The law prohibits discrimination based on race, color, religion, sex, age, national origin, or membership in a union, but does not prohibit discrimination based on disability, sexual orientation, HIV-positive status, or social origin. The U.S. Department of State reports that the government fails to effectively enforce these laws.[25]

Forced Labor

The law prohibits forced labor,[26] and the U.S. Department of State reports that the Chadian government has recently increased its efforts to eliminate trafficking. However, the government continues to struggle to implement its national action plan and fails to adequately train government officials to combat trafficking.[27]

Child Labor

The law sets the legal minimum working age at 14, though certain sectors such as agriculture and domestic work have a minimum working age of 12. The government does not fully enforce these laws, and no cases of child labor were prosecuted in 2019. Additionally, the U.S. Department of State reports that because of a lack of schooling opportunities in some areas, there is a general acceptance of child labor from age 14. While the minimum age for hazardous work is set at 18, this law does not apply to workers in the informal sector.[28]

Civil Society Organizations

The U.S. Department of State reports that the government is sometimes open to human rights groups, including local and international NGOs, and fostered coordination with the organizations to protect human rights.[29] However, Freedom House reports that NGOs must be authorized by the government in order to operate legally, and very few organizations are approved to do so.[30]

Ratification of ILO Conventions Related to Human Trafficking or Rights of Workers and Migrants

 [31]

Political Risk Factors

POLITICAL INSTABILITY OR CONFLICT

The terrorist organization Boko Haram has been operating throughout the N’Djamena and Lake Chad regions since 2015. The group has carried out numerous attacks on civilians and military forces, and a 2020 attack on a military base killed 98 Chadian soldiers.[32] Chad has taken on heavy security measures in response to these attacks. The Lake Chad region was put under a state of emergency by the government in late 2015 because of terrorist activities,[33] and local defense militias formed.[34] This violence has displaced 169,003 people in the region.[35] Furthermore, security measures have restricted traditional border crossing routes, disrupting trade and livelihoods of local populations.[36]

Chad scored 108.5 on the 2019 Fragile States Index, placing it in the “High Alert” Category, as the seventh most fragile state on the Index.[37] The U.S Department of State has reported government acts of violence and repression against members of the opposition.[38] The World Governance Indicators, run by the World Bank, scored Chad at -1.48 on the “Political Stability and Absence of Violence/Terrorism” indicator. This indicator is scored from -2.5 to +2.5, where a higher score indicates greater political stability.[39]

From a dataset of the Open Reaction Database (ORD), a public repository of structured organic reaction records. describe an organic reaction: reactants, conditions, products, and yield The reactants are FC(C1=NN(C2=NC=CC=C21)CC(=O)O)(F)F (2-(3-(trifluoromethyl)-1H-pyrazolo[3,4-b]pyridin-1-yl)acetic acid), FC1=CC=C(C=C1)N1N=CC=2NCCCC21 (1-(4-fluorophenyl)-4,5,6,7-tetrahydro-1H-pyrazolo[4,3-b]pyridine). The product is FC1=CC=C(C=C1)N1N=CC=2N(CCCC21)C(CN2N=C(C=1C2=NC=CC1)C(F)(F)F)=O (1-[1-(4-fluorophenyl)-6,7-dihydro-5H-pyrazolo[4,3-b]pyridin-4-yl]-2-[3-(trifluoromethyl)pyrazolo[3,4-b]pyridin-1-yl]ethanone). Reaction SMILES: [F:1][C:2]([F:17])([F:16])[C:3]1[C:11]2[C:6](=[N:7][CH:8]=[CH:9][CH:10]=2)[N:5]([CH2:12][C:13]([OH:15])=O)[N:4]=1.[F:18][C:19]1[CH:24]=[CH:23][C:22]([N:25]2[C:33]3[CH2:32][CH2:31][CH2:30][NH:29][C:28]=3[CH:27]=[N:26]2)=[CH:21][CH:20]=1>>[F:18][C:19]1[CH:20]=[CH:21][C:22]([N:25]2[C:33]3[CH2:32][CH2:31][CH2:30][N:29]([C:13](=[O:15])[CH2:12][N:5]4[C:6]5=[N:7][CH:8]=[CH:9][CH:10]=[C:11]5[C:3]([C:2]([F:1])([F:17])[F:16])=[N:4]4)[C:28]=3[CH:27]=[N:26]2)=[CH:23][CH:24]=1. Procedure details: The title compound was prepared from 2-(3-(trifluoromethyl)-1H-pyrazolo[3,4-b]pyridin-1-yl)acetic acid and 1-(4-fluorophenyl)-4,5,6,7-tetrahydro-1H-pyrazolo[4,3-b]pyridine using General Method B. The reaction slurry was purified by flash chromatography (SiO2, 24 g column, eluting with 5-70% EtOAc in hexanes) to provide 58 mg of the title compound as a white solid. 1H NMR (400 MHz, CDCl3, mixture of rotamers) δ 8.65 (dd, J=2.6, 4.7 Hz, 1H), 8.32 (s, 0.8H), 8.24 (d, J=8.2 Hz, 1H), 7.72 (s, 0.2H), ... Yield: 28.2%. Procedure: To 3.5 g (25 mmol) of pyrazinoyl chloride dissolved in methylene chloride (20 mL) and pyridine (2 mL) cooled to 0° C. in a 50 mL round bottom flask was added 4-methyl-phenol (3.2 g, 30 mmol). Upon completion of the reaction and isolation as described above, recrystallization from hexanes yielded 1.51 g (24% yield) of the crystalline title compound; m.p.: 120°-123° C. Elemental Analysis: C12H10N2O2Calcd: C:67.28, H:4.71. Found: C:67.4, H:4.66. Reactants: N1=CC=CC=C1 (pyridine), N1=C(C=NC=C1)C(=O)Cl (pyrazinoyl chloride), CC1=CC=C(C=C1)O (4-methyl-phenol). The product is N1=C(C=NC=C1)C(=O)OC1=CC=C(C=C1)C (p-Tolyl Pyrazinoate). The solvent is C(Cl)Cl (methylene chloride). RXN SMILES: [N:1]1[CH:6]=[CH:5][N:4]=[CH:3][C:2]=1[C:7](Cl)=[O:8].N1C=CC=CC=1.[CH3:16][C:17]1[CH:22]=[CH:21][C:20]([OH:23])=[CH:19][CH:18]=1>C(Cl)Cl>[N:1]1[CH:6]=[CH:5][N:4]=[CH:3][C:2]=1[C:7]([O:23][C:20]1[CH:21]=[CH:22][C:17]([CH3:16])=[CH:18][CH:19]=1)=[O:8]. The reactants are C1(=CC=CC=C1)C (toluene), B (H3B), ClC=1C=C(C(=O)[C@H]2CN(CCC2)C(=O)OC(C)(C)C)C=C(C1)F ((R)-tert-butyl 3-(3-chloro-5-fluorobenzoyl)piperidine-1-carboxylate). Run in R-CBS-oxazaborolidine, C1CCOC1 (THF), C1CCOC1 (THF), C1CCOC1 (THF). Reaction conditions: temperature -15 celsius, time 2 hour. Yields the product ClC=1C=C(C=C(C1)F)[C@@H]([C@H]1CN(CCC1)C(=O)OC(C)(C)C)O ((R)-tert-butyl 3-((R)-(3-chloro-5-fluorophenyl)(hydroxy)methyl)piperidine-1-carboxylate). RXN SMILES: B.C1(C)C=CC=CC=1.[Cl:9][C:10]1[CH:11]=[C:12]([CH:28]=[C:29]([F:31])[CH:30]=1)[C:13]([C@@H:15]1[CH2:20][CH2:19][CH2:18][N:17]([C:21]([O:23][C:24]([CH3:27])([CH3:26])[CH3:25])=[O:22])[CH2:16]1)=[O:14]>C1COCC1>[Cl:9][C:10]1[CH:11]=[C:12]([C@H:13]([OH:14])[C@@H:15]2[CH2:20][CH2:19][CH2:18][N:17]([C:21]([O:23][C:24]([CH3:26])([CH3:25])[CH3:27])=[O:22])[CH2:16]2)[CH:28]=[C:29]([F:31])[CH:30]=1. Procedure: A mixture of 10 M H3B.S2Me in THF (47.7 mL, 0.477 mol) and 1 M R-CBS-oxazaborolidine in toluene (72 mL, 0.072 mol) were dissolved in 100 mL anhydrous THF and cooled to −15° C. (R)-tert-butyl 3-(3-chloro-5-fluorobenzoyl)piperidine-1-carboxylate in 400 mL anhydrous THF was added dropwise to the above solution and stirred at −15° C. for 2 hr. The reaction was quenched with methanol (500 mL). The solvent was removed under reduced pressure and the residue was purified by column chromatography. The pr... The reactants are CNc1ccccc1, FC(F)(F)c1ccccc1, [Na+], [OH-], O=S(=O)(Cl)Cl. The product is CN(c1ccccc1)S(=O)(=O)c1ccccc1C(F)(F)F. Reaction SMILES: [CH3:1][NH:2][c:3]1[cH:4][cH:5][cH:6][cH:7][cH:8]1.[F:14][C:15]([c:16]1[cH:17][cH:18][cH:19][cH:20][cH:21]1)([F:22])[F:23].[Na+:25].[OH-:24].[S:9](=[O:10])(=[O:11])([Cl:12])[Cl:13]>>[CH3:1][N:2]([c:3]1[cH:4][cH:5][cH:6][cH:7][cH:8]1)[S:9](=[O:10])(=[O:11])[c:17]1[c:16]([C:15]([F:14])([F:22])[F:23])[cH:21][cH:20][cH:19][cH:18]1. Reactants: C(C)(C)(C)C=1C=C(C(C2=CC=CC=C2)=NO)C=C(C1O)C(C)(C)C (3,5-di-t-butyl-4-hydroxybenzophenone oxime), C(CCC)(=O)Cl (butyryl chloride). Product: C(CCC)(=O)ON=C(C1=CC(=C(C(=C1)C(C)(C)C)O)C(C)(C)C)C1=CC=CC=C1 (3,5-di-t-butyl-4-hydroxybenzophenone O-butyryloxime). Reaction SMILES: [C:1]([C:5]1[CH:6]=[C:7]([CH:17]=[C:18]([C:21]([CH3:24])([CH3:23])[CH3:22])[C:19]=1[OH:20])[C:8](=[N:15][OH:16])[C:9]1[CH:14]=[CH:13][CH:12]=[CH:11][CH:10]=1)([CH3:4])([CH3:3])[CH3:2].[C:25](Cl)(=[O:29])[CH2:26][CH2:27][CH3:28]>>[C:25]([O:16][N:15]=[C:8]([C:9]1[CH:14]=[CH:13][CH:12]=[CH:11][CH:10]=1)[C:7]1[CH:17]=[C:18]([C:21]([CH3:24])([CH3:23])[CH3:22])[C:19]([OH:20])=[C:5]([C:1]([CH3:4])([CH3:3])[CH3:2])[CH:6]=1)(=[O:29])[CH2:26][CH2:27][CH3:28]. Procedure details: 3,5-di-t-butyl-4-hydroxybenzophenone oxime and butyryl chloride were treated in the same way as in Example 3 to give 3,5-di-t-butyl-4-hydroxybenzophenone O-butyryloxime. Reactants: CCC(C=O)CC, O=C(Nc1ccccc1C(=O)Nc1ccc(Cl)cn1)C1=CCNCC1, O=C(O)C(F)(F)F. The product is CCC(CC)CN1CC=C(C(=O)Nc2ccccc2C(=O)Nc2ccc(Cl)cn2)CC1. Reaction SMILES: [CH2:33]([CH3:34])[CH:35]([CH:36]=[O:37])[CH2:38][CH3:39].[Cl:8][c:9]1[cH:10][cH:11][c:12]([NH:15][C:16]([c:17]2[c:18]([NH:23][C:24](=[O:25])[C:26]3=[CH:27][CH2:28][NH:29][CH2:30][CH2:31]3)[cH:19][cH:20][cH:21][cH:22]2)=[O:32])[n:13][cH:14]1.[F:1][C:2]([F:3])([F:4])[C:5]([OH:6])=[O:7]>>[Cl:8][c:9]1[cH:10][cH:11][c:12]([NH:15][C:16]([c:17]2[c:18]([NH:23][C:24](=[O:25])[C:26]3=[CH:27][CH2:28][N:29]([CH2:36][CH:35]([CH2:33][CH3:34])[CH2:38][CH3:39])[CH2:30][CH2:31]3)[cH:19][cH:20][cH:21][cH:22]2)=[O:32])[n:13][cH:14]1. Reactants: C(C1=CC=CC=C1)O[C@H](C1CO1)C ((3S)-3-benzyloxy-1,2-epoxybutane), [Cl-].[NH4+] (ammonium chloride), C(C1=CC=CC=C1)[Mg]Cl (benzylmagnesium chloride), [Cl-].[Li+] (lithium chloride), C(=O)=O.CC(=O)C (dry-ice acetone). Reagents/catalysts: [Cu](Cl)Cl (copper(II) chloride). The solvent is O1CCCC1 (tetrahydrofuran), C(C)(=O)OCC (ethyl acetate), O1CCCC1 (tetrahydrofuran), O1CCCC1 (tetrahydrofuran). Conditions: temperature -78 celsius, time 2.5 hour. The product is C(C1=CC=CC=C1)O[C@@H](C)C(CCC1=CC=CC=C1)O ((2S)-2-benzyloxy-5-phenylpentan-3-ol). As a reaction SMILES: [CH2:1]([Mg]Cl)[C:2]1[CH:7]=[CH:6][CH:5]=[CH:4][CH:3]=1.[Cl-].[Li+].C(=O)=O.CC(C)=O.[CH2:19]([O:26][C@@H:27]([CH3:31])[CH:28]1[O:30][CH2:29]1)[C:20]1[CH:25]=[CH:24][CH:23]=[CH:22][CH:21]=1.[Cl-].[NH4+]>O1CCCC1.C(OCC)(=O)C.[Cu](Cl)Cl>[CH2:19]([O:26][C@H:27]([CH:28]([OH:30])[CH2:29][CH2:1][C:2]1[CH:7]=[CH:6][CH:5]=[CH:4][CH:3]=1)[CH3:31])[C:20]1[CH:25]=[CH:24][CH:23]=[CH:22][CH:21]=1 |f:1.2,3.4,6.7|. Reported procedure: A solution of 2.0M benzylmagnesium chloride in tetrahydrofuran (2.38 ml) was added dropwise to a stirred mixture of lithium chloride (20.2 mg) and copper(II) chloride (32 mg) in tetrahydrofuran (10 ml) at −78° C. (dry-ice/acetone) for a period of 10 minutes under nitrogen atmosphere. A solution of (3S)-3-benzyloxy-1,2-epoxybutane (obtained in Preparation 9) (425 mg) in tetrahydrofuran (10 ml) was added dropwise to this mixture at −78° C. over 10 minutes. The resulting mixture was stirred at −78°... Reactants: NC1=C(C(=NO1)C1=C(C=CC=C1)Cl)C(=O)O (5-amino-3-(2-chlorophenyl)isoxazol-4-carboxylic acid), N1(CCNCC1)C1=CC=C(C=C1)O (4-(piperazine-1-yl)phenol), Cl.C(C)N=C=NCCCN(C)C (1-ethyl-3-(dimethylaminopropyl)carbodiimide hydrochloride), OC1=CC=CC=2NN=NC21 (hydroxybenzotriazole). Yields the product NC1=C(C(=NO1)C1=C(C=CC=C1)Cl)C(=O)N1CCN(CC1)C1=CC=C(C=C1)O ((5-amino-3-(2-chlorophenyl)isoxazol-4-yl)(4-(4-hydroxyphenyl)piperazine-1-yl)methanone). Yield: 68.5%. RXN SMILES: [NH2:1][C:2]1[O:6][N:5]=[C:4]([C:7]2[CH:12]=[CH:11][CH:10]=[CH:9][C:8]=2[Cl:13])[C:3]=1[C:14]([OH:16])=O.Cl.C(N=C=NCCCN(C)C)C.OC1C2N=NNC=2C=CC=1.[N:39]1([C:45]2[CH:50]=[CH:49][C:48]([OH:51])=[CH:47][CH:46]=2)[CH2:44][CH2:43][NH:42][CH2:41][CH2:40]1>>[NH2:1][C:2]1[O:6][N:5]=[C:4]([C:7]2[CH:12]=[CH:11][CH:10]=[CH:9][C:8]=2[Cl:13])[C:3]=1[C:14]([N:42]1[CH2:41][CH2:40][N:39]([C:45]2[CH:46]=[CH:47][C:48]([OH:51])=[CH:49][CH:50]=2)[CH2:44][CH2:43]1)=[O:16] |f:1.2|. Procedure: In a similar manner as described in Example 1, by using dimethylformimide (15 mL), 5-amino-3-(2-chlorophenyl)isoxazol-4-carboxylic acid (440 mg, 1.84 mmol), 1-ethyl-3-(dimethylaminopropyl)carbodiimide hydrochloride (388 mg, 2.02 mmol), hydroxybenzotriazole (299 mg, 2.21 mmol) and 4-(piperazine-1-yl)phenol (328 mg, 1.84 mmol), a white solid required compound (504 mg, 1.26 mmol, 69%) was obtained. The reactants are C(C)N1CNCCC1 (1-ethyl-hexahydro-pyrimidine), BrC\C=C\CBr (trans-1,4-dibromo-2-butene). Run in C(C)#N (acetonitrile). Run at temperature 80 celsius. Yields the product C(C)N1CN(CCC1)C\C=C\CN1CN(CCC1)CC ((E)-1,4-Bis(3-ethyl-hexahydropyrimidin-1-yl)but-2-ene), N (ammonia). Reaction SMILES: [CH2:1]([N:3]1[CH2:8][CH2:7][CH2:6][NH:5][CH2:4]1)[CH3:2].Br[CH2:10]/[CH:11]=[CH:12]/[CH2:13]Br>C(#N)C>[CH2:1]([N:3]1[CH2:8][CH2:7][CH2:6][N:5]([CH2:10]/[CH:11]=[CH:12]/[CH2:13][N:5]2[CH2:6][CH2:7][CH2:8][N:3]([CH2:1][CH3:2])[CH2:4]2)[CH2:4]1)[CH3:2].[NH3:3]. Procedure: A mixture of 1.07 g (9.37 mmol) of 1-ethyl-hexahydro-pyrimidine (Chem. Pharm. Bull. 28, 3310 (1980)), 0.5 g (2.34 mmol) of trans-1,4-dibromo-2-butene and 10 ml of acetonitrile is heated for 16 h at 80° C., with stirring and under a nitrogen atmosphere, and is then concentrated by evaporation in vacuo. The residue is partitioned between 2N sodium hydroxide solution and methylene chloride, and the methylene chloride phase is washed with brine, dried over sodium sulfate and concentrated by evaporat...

LEVEL OF CRIME AND VIOLENCE

The U.S. Department of State reports that crime is prevalent, particularly in the area of N’Djamena, which borders Cameroon.[40] The World Economic Forum Global Competitiveness Index scored Chad 39.8 out of 100 for organized crime and violence, where a lower score indicates higher rates of organized crime. Chad was ranked 125 out of 141 countries for that category.[41]

STATE PERSECUTION

The law within Chad provides for the freedom of movement, travel, emigration, and repatriation of refugees, internally displaced persons, and stateless persons. There have been reports of acts of violence within refugee camps, and the U.S. Department of State has reported a lack of legal protections for refugees and stateless persons in these situations.[42]

The law does not provide for asylum or refugee status, but the government has taken actions to protect refugees systematically, such as working with the UN Refugee Agency to strengthen the civil registration system. The U.S. Department of State reports that there is anti-refugee sentiment throughout communities because of limited resources and refugee-specific aid from humanitarian groups.[43]

LEVEL OF CORRUPTION

The 2018 Transparency International Corruption Perception Index scored Chad 20 out of 100, where 0 signals “Highly Corrupt” and 100 signals “Very Clean.” Chad ranked 162 out of 198 countries on the index.[44] According to the U.S. Department of State, there is corruption at all levels of government, and few investigations, if any, have taken place. The low salaries for civil servants and the poor record of prosecution contribute to corruption.[45] The World Bank’s Worldwide Governance Indicators also reflected that corruption was a severe problem for Chad.[46] 

Socio-Economic Risk Factors

LEVEL OF NATIONAL ECONOMIC DEVELOPMENT

Chad scored in the low human development category, according to the UN Human Development Index, with a rank of 187 out of 189 countries and a score of 0.401.[47] Only Niger and Central African Republic, two of Chad’s neighboring countries, scored lower.

LEVEL AND EXTENT OF POVERTY